al). Nor for that matter am I child psychologist, or at least no more of a
child psychologist than the average father of three daughters who wishes to
retain some self-respect in his own household needs to be. Perhaps the matter
of the suitability from an educational point of view of this particular
version of BASIC ought to be left to those far more qualified to judge. I
suspect they’ll still be thrashing that one around even when we achieve
biological computers which don’t require languages.
As to the BBC language itself. Yes I am well aware of the Z80 CP/M
version of it, having had an early copy for about eighteen months. I agree
entirely with Mr. Hellens quoted comment (above), and particularly like the 10
digit maths precision for normal use. It is also comparitively cheap. The
onboard assembler (Z80 mnemonics in the CP/M version) gets round the sort of
problems encountered with video cards as discussed in my last piece, very
neatly. However, I still have reservations about the way in which it uses
procedures as well as (and/or) subroutines. This sort of structure is very
‘unBASIC’ and far more reminiscent of Pascal and ‘C’ hence my renaming the
language. This is not intended to be derogatory, simply an expression of the
fact that I feel the language to be a hybrid calling upon the better bits of
others and therefore justifying a new name. After all, Comal has been
recognised as a separate language, and yet is not as radical as BBC BASIC.
As a language, I find it easy to program (when thought of as simply
BASIC), and a little bit harder when some of the clever frills are used, which
in turn promote the use of structures in programming which are both compact
and easy to read. Its most commendable feature is that it is very fast indeed.
At some point I must persuade Steve Hanselmann to publish his BBC tape reading
and writing programs which he has written to transfer stuff to and from a
BEEB, as the BEEB at least uses the Kansas City (CUTS) tape interface as do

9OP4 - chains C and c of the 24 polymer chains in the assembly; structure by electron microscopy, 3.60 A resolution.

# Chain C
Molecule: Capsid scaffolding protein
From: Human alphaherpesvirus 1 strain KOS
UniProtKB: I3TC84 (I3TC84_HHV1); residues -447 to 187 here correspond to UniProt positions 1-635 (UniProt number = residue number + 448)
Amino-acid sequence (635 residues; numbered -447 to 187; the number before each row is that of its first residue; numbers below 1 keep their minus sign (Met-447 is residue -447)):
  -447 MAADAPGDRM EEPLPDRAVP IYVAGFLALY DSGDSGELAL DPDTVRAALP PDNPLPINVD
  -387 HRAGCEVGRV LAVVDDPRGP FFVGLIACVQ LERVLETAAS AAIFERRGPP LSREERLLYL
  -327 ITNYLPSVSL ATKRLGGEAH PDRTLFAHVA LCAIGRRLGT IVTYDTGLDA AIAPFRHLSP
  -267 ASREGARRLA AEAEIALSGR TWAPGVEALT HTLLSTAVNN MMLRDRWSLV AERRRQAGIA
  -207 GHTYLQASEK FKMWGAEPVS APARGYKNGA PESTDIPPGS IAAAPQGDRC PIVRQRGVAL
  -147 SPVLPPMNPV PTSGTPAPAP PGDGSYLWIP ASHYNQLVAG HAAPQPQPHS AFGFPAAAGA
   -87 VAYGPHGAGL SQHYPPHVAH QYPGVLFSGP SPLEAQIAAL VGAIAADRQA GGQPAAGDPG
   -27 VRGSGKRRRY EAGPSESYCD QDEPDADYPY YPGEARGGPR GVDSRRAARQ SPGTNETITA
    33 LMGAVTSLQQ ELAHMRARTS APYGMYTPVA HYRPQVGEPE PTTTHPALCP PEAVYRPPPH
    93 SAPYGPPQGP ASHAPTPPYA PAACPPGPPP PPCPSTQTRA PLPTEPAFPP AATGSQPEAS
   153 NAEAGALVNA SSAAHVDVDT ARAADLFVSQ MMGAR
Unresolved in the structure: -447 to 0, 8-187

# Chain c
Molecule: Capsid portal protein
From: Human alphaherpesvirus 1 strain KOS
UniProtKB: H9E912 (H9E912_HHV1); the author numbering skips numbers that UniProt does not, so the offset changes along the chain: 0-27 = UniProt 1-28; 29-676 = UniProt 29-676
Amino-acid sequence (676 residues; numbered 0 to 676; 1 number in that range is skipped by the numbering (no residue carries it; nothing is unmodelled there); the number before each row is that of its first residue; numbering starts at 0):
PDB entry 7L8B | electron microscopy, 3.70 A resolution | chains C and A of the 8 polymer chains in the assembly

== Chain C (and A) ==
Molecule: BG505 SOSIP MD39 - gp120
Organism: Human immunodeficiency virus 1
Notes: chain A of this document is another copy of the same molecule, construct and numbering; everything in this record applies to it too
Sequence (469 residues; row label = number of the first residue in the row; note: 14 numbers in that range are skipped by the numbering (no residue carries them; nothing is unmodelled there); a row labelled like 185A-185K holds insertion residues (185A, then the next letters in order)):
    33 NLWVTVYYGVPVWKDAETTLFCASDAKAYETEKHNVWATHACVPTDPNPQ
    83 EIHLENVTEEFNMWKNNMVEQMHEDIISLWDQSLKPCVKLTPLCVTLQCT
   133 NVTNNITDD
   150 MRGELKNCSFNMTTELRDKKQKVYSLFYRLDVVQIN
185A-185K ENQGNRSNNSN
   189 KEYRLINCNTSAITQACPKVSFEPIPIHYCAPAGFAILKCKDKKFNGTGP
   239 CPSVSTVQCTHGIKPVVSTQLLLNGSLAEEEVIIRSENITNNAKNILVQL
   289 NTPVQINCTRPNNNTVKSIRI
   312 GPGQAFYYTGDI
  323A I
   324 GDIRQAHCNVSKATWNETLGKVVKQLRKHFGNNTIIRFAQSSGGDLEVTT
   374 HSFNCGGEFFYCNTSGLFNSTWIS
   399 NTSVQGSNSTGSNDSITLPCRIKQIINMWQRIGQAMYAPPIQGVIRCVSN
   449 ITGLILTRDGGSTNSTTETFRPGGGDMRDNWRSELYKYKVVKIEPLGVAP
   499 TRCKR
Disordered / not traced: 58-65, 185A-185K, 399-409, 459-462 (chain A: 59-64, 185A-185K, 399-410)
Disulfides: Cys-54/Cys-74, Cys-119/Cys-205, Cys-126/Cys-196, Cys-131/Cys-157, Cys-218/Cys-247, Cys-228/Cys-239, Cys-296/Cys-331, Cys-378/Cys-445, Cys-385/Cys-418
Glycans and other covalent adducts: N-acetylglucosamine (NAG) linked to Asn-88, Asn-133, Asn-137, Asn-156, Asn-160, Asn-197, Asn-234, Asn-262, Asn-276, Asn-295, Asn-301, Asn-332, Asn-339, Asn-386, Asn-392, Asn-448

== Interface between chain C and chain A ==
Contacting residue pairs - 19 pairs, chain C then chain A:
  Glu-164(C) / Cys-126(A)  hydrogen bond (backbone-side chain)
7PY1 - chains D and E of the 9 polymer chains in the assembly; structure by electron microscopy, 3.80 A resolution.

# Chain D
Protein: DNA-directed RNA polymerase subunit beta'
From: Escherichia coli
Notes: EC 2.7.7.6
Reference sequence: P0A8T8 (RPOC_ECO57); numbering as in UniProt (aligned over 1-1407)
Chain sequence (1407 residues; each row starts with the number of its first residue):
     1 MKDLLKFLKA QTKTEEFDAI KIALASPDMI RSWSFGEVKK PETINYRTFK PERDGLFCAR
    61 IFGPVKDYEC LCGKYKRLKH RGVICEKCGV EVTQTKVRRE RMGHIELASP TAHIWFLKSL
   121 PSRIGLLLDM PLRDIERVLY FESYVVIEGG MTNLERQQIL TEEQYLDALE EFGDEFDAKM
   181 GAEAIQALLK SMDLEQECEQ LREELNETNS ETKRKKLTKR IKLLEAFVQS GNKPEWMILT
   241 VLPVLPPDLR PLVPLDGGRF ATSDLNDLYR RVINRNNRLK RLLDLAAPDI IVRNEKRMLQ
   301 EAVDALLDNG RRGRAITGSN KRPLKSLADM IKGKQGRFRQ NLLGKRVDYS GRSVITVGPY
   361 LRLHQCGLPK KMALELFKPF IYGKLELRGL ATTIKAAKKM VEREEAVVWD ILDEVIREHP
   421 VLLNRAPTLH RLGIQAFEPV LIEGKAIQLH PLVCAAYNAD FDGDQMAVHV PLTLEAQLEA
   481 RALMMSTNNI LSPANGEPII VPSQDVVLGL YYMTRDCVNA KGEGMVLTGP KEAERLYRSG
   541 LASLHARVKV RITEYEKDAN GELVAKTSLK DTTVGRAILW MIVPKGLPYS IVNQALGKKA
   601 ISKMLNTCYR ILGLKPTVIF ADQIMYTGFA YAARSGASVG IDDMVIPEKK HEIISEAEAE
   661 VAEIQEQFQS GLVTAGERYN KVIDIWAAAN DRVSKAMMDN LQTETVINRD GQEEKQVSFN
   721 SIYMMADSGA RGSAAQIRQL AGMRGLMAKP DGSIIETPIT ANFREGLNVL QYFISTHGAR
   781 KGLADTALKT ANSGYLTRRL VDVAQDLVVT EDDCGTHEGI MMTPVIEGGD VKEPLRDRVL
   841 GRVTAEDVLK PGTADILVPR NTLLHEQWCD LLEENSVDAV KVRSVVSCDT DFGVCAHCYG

the Gemini and Nascom 2. BBC BASIC is available in Gemini and Nascom CP/M
formats from OFF RECORDS of Battersea.
Not to me at work!!
On the subject of letters addressed to me, please send them to 80-BUS or
my home address. Please DO NOT send them to me at work, I get embarrassed when
I have to explain to the boss why my personal mail is larger than his!!
Paddy Coker’s article on
was very good, but I note a
couple of variations from a chat I had with a guy from TI a long time ago, and
that I seem to remember were published. Firstly keeping EPROMs cool during
erasure. Now this fella told me that EPROMs slow up as they are repeatedly
erased and reprogrammed, and that the trick here was to cook them for about 20
minutes at 100 deg C, this brought them back to speed. There was a time when
we used an 80 watt quartz sun ray lamp tube (you know the type, those cheap
heat & light type sun ray lamps with the heater elements removed and replace
by a 80 watt fluorescent light choke) at about an inch from the EPROMs. They
got darned hot, but didn’t seem to suffer any fatalities (either short or long
term), so I don’t know. These days we use an 8 watt 12″ fluorescent tube
specially made for EPROM erasure. This keeps the chips nice and cool, and I go
along with that, but Paddy is right about TI chips, they take ages. Perhaps TI
ones need the heat?
One other point, safety. I must re-emphasize Paddy’s remarks. UV light is
dangerous!!! It is carsinogenic, that is, it is known to be a contributory
cause of cancers. I have a friend who has recently undergone operations for
cataracts in both eyes and the attributable cause is UV light. He used to work
for a PC production company exposing the resist coated boards. He was in the